Type 2 Diabetes (Part 1 of 3)



This is a three part series that compiles and presents information on diabetes. Part 1 defines what diabetes is, part 2 is regarding measurement of glucose levels (levels of diabetes) and the effects of diabetes on the body and part 3 is regarding how to control diabetes.

We concern ourselves with Type-2 diabetes which is Part-1 of this series. Type-1 diabetes is not covered here.

Type 2 diabetes

Every body needs certain amount of sugar levels in blood. The sugar (glucose) comes from the food one consumes and from what the liver produces. Glucose level of 70–99 mg/dl is considered normal. We are concerned here with people with glucose levels higher than 100 who are called diabetic.

Diabetes occurs when a body cannot make or effectively use its own insulin, a hormone made by special cells in the pancreas called islets (eye-lets). Insulin serves as a “key” to open body cells, to allow the sugar (glucose) to enter. Then, the cells (body) uses that glucose for energy.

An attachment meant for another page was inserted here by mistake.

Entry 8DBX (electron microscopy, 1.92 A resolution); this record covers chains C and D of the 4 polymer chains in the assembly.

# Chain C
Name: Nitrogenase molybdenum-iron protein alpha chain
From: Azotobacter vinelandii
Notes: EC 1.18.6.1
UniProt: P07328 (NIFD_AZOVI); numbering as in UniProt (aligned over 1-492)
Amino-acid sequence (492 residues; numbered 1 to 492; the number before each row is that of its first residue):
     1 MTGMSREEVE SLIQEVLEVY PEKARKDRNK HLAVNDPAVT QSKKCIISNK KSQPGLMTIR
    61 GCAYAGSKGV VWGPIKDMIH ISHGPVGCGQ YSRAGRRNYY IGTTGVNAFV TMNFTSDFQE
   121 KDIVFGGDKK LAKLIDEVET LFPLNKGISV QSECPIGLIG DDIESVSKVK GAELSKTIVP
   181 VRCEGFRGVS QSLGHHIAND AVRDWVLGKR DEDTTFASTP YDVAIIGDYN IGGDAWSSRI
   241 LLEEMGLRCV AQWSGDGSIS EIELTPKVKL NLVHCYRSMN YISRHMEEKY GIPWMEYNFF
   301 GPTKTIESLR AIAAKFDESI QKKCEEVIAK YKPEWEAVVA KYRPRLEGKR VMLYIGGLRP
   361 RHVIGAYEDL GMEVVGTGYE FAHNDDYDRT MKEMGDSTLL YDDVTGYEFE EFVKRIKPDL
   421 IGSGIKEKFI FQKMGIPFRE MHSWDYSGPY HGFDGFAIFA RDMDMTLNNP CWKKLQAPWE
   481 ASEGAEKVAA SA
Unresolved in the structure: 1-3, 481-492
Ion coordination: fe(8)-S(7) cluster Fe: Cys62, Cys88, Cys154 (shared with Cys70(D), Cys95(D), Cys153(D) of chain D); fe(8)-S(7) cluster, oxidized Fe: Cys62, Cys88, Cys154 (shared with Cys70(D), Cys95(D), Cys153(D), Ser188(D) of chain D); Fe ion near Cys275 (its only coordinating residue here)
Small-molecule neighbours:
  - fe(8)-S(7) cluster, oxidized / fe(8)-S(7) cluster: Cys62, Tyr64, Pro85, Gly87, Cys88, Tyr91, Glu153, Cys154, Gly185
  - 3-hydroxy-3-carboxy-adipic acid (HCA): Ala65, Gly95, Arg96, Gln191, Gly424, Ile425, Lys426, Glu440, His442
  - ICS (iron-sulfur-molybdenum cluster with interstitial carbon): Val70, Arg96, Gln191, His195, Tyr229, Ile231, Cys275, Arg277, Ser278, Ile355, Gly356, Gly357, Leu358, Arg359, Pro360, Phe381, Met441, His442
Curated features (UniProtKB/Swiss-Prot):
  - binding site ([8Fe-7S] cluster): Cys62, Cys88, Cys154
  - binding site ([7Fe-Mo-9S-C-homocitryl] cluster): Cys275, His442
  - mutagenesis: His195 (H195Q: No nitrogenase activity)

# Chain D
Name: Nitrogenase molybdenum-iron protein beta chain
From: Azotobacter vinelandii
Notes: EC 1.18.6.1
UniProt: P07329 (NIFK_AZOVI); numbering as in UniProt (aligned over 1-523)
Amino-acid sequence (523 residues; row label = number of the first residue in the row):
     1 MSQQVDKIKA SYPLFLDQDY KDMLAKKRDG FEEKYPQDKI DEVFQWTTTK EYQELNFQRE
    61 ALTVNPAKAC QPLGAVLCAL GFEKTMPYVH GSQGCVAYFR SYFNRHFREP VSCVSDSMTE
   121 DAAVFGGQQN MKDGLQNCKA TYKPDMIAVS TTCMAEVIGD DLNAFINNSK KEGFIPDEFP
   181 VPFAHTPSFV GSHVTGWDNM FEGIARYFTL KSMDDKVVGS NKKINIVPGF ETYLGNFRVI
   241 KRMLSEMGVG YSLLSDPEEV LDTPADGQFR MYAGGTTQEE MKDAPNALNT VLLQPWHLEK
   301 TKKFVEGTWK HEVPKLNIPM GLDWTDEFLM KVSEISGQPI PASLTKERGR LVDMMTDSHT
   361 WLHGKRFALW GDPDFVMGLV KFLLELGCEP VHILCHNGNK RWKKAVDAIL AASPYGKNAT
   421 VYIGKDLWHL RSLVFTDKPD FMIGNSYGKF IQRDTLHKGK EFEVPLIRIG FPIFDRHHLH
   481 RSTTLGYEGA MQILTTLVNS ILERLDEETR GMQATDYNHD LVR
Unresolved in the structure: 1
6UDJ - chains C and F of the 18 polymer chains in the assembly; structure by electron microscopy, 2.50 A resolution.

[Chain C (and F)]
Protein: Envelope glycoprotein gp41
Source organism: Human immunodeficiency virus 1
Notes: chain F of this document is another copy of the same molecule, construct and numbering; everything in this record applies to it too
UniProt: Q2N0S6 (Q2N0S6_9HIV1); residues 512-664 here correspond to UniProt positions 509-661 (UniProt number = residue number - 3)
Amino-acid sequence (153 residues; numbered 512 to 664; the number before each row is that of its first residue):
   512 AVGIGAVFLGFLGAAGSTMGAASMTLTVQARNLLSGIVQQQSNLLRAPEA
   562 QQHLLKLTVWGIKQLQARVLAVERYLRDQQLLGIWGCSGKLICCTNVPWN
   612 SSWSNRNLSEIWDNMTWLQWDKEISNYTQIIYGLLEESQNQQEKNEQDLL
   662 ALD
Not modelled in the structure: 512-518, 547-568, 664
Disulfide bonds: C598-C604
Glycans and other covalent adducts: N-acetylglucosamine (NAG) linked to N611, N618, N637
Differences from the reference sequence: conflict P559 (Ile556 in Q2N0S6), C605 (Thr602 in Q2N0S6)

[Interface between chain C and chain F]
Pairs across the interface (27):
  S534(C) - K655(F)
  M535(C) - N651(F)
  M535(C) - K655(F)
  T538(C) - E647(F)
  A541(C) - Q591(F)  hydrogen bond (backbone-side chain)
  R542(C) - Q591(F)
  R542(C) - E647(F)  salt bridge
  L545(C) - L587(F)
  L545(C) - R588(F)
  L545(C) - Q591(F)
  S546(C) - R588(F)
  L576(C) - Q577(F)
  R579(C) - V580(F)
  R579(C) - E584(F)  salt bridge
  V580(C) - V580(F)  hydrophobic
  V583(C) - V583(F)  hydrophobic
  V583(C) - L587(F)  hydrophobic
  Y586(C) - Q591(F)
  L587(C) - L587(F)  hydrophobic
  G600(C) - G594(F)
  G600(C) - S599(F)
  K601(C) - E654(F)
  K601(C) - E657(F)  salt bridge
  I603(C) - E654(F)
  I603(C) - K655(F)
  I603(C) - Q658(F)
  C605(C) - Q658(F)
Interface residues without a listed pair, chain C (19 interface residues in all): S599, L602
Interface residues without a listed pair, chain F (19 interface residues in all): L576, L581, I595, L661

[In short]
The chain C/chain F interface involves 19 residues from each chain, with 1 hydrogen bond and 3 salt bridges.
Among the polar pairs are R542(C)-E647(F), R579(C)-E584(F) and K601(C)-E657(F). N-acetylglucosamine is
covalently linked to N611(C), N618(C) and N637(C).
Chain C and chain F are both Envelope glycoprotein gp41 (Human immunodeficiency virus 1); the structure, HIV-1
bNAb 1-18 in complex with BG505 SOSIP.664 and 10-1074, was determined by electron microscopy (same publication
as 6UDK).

But with diabetes, several major things can go wrong to cause diabetes. Type 1 and type 2 diabetes are the most common forms of the disease.

The most common form of diabetes is called type 2 diabetes, or non-insulin dependent diabetes. About 90% of people with diabetes have type 2. Type 2 diabetes is also called adult onset diabetes, since it typically develops after age 35. A patient with Type 2 diabetes may have pancreas that produce lesser amount of insulin or the insulin that serves as the “key” to open the body’s cells, to allow the glucose to enter won’t work. In either case, the cells won’t open fully. This is called insulin resistance. Type 2 diabetes is typically tied to people who are overweight with a sedentary lifestyle.

One may ask: “what should be the sugar level and “what if the glucose (sugar level) is high”. These questions lead to Part-2.

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